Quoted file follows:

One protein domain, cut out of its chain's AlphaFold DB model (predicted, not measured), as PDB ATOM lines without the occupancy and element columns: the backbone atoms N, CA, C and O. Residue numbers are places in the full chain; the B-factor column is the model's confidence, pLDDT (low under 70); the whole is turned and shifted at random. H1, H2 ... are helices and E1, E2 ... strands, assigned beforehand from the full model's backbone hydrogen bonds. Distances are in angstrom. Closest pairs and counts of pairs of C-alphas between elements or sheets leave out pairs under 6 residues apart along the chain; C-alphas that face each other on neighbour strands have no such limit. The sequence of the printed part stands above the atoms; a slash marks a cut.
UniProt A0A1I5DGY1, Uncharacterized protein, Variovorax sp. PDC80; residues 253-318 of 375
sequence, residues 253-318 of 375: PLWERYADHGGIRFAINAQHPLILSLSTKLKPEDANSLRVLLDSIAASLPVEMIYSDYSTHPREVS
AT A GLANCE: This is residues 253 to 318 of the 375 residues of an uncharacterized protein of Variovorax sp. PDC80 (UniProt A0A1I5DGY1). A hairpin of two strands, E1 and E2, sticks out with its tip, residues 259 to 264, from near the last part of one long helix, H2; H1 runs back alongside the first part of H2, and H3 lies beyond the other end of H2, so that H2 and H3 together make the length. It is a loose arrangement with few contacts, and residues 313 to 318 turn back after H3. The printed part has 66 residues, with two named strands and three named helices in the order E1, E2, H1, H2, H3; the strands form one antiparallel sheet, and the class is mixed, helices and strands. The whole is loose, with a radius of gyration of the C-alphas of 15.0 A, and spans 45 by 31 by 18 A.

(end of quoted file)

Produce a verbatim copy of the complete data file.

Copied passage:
One protein domain, cut out of its chain's AlphaFold DB model (predicted, not measured), as PDB ATOM lines without the occupancy and element columns: the backbone atoms N, CA, C and O. Residue numbers are places in the full chain; the B-factor column is the model's confidence, pLDDT (low under 70); the whole is turned and shifted at random. H1, H2 ... are helices and E1, E2 ... strands, assigned beforehand from the full model's backbone hydrogen bonds. Distances are in angstrom. Closest pairs and counts of pairs of C-alphas between elements or sheets leave out pairs under 6 residues apart along the chain; C-alphas that face each other on neighbour strands have no such limit. The sequence of the printed part stands above the atoms; a slash marks a cut.
UniProt A0A1I5DGY1, Uncharacterized protein, Variovorax sp. PDC80; residues 253-318 of 375
sequence, residues 253-318 of 375: PLWERYADHGGIRFAINAQHPLILSLSTKLKPEDANSLRVLLDSIAASLPVEMIYSDYSTHPREVS
AT A GLANCE: This is residues 253 to 318 of the 375 residues of an uncharacterized protein of Variovorax sp. PDC80 (UniProt A0A1I5DGY1). A hairpin of two strands, E1 and E2, sticks out with its tip, residues 259 to 264, from near the last part of one long helix, H2; H1 runs back alongside the first part of H2, and H3 lies beyond the other end of H2, so that H2 and H3 together make the length. It is a loose arrangement with few contacts, and residues 313 to 318 turn back after H3. The printed part has 66 residues, with two named strands and three named helices in the order E1, E2, H1, H2, H3; the strands form one antiparallel sheet, and the class is mixed, helices and strands. The whole is loose, with a radius of gyration of the C-alphas of 15.0 A, and spans 45 by 31 by 18 A.